How do I protect my assets from my brother’s bill collectors?
March 25, 2014 9:16 PM   Subscribe

My brother went and got stage 4 cancer couple years ago without insurance. He’s not worked since and is now on public assistance. To maintain that assistance he will have to liquidate his shuttered small business. His sustaining chemo keeps him pretty sedate and very bored so I’d like to loan him my idle 3-D laser marker to do artsy-fartsy stuff. I’d put the marker in his house that he owns outright... do I have to worry about losing the marker to his bill collectors (health services debt accrued prior to public assistance)? If so, how do I loan him the equipment and protect my ownership? I don’t think his girlfriend is a co-owner of the house but I suspect his 4 year old son somehow is.
posted by tinker to Law & Government (6 answers total) 1 user marked this as a favorite
Best answer: what jurisdiction are you in? have the creditors taken their claim to judgment yet? how much is a 3-d laser marker worth?

in california where i used to practice, the creditors can't just pillage his house. it's a long, drawn-out process. do you and your brother communicate sufficiently regularly that he could timely advise you of legal developments? does your brother have a lawyer who can fend off shit? what you propose SEEMS moderately safe if all the unknown factors come down on your side. none of this is legal advice.
posted by bruce at 9:40 PM on March 25, 2014

Best answer: I don't really think there's anywhere that creditors can just pillage your house, at least in the US, thank god. I think along the same lines of bruce, my big concern would be whether he's going to be with it enough to actually let you know the state of things as they happen. Not that he'd deliberately mislead you, but that if he's unwell, mail might pile up. I've seen similar happen a few times where people miss (often because they're being avoidant, but sometimes because of poor health) the notifications of judgments and such and all of a sudden they're having to move on a couple days' notice, which would make getting a large and expensive piece of equipment back tricky.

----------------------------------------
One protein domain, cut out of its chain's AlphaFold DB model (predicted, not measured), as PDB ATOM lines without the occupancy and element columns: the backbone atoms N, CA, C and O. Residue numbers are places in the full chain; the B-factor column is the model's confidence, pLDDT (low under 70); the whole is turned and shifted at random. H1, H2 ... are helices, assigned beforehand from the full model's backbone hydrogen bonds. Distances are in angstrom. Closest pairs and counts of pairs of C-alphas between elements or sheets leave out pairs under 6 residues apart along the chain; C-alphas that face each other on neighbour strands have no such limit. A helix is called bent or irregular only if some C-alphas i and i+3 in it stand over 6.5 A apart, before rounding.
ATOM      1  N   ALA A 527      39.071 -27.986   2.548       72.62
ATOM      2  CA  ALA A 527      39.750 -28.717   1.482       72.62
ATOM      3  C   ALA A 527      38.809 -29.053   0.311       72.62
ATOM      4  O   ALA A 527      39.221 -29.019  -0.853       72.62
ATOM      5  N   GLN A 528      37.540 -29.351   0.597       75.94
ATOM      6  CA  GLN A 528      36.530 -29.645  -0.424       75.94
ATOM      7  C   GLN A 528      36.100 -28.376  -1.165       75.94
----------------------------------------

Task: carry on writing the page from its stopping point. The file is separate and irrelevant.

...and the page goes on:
posted by Sequence at 10:37 PM on March 25, 2014

Best answer: IANAL, maybe not a loan but a lease or rental for a token amount may give you more protection. That and affixing "property of yourcompanyname call 555-555-5555" signs on the outside of the gizmo.
posted by Sophont at 11:13 PM on March 25, 2014 [2 favorites]

Best answer: If you have the purchase receipt in your name with the serial number of the equipment, then you can prove ownership. I second the sticker idea.
posted by Gyan at 4:35 AM on March 26, 2014 [2 favorites]

Response by poster: bruce: yeah I should have mentioned, he is in Arizona. The used marker is worth ~$25K but I need to worry about timely replacement cost come the day I need my spare. I'm a 14 hour drive away but most of my family is there available to help.

Sequence: I have the same worries. A few years ago I was surprised how quick business equipment changed hands as the company folded (a truck drove to to reposes a die slicer just an hour too late... although we had never made a payment the tool was now to be divvied up between all creditors).

Sophont: I like the rental agreement idea. I am planning to put my asset tag on it, I may even be able to marker to write on itself.

Thanks all.
posted by tinker at 8:48 AM on March 26, 2014

This seems like a big risk to let him "do artsy-fartsy stuff." Isn't there something else you could provide him that would entertain him but not put such an onus on you to protect your assets? You're being generous, but it's perhaps to a fault. I hope you can help your brother without potentially hurting yourself, and causing resentment and a rift.
posted by Capri at 1:08 PM on March 26, 2014

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